- Semi-automatic annotation: It involves a combination of both manual and automated annotation. In this process, the automated software annotates the relative video, which is then reviewed by a human annotator. This ensures the quality of the entire process.
- Crowdsourced annotation: This approach involves outsourcing the annotation task to a large group of individuals, such as online workers or volunteers, who annotate the video based on a set of guidelines. This approach is useful when large amounts of data need to be annotated quickly and cost-effectively.
- Active learning: This approach leverages machine learning algorithms to select the most informative data samples for annotation, reducing the amount of manual annotation required. The algorithm selects the samples that are most difficult for the algorithm to classify and presents them to a human annotator for labeling.
- Transfer learning: This approach involves using pre-existing annotated data to train an algorithm on a similar but different dataset, reducing the amount of manual annotation required. The pre-existing data can be used to train a model on certain features, which can then be transferred to the new dataset for further training.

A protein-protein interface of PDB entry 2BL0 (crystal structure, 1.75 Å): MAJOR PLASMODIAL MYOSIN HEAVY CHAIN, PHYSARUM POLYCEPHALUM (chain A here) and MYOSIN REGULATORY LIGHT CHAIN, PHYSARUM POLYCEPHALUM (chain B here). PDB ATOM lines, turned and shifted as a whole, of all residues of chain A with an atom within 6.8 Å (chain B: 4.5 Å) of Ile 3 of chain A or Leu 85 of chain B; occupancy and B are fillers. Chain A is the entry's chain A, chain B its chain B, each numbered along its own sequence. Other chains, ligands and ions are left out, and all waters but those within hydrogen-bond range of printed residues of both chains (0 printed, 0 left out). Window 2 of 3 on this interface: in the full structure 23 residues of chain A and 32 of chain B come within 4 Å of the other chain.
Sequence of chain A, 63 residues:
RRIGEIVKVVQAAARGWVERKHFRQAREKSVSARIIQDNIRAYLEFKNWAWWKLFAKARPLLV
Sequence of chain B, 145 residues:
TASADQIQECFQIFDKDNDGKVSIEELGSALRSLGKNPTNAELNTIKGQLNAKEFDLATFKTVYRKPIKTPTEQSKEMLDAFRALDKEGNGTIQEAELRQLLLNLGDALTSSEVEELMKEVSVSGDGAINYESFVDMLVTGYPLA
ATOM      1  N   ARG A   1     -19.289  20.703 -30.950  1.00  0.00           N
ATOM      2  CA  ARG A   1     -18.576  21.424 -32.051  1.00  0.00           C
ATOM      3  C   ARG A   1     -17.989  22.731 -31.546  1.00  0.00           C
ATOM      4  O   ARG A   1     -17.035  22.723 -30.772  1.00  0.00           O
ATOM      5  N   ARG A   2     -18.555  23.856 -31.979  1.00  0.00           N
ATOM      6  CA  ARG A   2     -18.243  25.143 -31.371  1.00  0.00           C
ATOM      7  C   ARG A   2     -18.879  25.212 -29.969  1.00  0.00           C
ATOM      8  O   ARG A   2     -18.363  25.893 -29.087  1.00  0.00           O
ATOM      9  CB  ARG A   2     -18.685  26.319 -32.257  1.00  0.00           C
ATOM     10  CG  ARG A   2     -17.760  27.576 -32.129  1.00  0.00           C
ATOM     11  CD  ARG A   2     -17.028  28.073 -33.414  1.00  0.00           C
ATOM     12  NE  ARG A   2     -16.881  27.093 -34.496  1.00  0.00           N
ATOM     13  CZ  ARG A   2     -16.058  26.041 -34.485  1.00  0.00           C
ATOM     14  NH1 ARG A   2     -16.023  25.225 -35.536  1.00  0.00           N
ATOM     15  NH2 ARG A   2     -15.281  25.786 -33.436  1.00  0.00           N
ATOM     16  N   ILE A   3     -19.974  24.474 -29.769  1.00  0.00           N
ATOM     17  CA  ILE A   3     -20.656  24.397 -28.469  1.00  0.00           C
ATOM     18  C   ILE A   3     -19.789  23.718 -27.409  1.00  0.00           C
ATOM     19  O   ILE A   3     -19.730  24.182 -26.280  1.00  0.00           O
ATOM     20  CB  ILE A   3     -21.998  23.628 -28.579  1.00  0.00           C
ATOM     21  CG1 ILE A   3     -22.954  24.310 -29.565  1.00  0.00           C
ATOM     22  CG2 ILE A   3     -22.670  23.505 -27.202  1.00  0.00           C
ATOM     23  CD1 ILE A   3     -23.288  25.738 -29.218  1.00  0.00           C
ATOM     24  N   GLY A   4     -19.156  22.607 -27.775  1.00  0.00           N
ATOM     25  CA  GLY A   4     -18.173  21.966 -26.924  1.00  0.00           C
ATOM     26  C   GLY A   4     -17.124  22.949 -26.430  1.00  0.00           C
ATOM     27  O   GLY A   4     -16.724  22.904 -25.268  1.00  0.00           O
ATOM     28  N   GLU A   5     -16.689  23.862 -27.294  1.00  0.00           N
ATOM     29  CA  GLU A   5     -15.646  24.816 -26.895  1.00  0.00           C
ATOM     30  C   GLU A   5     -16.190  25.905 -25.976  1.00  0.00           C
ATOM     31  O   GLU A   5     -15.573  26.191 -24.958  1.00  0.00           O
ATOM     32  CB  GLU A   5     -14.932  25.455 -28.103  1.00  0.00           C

Types of video annotation
Video annotation can be of several types. Some are similar to what we find in image annotation; these include:
- Object annotation involves identifying and labeling objects in the video, such as cars, people, animals, buildings, et cetera.
- Event annotation identifies and labels specific events or actions that occur in the video, such as someone walking, a car driving, or a person entering a building. This is especially useful in surveillance and security. It also involves time labels.